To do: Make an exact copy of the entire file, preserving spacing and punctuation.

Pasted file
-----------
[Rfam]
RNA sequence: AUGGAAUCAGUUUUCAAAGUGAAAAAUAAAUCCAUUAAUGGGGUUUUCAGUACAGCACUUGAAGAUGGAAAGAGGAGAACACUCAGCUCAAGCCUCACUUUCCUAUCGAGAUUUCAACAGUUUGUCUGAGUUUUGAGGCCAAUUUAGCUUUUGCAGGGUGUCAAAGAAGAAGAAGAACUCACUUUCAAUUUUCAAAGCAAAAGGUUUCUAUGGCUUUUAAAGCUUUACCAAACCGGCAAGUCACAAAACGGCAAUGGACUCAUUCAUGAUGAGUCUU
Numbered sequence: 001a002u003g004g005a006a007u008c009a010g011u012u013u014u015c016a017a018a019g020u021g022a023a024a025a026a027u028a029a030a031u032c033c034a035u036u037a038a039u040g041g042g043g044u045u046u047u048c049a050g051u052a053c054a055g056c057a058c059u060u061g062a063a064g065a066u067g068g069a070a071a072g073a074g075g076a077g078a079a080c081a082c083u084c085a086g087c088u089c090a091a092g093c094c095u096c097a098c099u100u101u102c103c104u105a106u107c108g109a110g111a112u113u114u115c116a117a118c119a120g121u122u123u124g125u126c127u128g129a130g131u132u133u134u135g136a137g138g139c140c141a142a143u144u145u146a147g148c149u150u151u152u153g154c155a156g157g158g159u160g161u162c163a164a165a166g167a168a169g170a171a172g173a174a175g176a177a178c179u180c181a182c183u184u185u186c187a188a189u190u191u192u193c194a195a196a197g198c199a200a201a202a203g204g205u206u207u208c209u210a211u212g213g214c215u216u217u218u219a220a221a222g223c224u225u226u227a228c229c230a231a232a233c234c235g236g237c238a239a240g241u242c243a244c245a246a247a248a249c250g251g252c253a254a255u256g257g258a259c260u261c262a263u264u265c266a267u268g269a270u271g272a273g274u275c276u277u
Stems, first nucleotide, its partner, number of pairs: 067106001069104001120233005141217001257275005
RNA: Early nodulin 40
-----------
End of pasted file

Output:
[Rfam]
RNA sequence: AUGGAAUCAGUUUUCAAAGUGAAAAAUAAAUCCAUUAAUGGGGUUUUCAGUACAGCACUUGAAGAUGGAAAGAGGAGAACACUCAGCUCAAGCCUCACUUUCCUAUCGAGAUUUCAACAGUUUGUCUGAGUUUUGAGGCCAAUUUAGCUUUUGCAGGGUGUCAAAGAAGAAGAAGAACUCACUUUCAAUUUUCAAAGCAAAAGGUUUCUAUGGCUUUUAAAGCUUUACCAAACCGGCAAGUCACAAAACGGCAAUGGACUCAUUCAUGAUGAGUCUU
Numbered sequence: 001a002u003g004g005a006a007u008c009a010g011u012u013u014u015c016a017a018a019g020u021g022a023a024a025a026a027u028a029a030a031u032c033c034a035u036u037a038a039u040g041g042g043g044u045u046u047u048c049a050g051u052a053c054a055g056c057a058c059u060u061g062a063a064g065a066u067g068g069a070a071a072g073a074g075g076a077g078a079a080c081a082c083u084c085a086g087c088u089c090a091a092g093c094c095u096c097a098c099u100u101u102c103c104u105a106u107c108g109a110g111a112u113u114u115c116a117a118c119a120g121u122u123u124g125u126c127u128g129a130g131u132u133u134u135g136a137g138g139c140c141a142a143u144u145u146a147g148c149u150u151u152u153g154c155a156g157g158g159u160g161u162c163a164a165a166g167a168a169g170a171a172g173a174a175g176a177a178c179u180c181a182c183u184u185u186c187a188a189u190u191u192u193c194a195a196a197g198c199a200a201a202a203g204g205u206u207u208c209u210a211u212g213g214c215u216u217u218u219a220a221a222g223c224u225u226u227a228c229c230a231a232a233c234c235g236g237c238a239a240g241u242c243a244c245a246a247a248a249c250g251g252c253a254a255u256g257g258a259c260u261c262a263u264u265c266a267u268g269a270u271g272a273g274u275c276u277u
Stems, first nucleotide, its partner, number of pairs: 067106001069104001120233005141217001257275005
RNA: Early nodulin 40